This week's Chronicle of Higher Education contains a feature story that looks at the "average hits per user" approach behind UMBC's Most Active Blackboard Courses reports, which are published after the last day of classes each semester.
In "A Wired Way to Rate Professors," Senior Writer Jeffrey Young quotes or mentions three UMBC faculty about their "Top 50" rankings as teachers of UMBC's Fall 2008 most active Blackboard courses--across the university or within their disciplines.
While the Chronicle's article focuses on "rankings" of faculty based on Bb activity data (which has drawn mixed reviews from commenters on a companion blog called "The Wired Campus"), it also acknowledges what DoIT staff have maintained since the project began:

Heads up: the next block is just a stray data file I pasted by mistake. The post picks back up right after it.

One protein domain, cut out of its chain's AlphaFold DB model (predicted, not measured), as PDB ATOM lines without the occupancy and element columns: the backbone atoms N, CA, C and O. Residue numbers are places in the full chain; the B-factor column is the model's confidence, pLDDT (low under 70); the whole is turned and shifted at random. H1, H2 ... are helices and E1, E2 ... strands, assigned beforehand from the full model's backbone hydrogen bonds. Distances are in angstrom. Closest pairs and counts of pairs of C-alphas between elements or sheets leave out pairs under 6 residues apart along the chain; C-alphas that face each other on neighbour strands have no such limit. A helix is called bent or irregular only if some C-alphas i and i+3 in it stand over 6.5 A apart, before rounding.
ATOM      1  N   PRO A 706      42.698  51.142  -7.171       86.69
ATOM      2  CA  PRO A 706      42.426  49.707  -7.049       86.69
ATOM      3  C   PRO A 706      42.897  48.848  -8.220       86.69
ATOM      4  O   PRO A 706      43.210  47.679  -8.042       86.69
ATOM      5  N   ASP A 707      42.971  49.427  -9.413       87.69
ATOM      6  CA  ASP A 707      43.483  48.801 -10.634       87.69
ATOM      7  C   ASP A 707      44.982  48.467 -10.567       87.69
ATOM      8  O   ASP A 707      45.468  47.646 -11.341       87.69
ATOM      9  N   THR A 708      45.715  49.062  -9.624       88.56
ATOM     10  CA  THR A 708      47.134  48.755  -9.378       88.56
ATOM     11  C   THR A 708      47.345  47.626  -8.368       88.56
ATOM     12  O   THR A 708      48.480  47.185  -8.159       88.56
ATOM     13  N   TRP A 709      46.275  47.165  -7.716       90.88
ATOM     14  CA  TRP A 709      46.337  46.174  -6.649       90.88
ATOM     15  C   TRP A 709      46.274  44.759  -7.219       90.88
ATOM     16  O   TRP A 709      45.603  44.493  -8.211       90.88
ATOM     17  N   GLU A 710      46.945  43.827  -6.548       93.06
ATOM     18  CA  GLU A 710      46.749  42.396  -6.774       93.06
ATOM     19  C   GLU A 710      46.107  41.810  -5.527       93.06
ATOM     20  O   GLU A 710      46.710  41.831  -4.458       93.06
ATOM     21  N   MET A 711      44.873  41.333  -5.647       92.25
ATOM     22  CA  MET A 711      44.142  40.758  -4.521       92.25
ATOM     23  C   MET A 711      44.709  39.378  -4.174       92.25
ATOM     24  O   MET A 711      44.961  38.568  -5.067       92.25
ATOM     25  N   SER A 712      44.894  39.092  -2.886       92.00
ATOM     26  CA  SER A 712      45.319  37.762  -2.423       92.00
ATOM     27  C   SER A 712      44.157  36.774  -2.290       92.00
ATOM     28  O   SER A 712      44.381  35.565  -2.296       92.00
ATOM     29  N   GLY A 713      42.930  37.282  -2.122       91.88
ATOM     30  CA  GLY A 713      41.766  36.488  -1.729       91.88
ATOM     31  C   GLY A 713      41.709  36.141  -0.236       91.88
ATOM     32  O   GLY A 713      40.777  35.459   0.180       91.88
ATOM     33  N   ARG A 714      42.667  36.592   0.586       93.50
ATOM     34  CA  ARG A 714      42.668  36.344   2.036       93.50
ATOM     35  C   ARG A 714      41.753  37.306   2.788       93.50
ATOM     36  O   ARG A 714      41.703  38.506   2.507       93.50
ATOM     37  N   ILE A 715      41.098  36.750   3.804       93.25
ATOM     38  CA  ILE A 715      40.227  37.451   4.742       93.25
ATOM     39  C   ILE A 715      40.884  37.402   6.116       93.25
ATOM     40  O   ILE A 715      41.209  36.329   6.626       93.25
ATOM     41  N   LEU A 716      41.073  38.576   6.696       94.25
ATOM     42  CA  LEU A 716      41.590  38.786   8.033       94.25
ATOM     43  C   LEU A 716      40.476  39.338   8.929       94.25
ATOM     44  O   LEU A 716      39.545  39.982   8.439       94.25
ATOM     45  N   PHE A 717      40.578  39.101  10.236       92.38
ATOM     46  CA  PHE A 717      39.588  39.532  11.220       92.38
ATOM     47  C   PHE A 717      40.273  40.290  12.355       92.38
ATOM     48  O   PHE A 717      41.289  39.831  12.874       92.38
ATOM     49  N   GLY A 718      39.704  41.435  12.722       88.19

Hits alone are no measure of course or instructor quality, but by publishing the activity data each semester, faculty and students can more easily seek each other out about what works or doesn't in using Blackboard.
One thing UMBC faculty and students may still be learning is how an "average hits per user" approach can also shed light on student learning. For example, an examination of 2007-08 Bb-activity based Grade Distribution Reports (GDRs) showed students earning a final grade of D or F tended to use Blackboard 35 percent less than students earning a final grade of C or higher.
This trend--and the tools DoIT staff have been developing to help students and faculty better understand and apply it in specific UMBC Bb courses--will be the focus of "Showing How Good Students Use Blackboard," the first Teaching, Learning and Technology (TLT) Brown Bag Workshop on Thursday, February 12.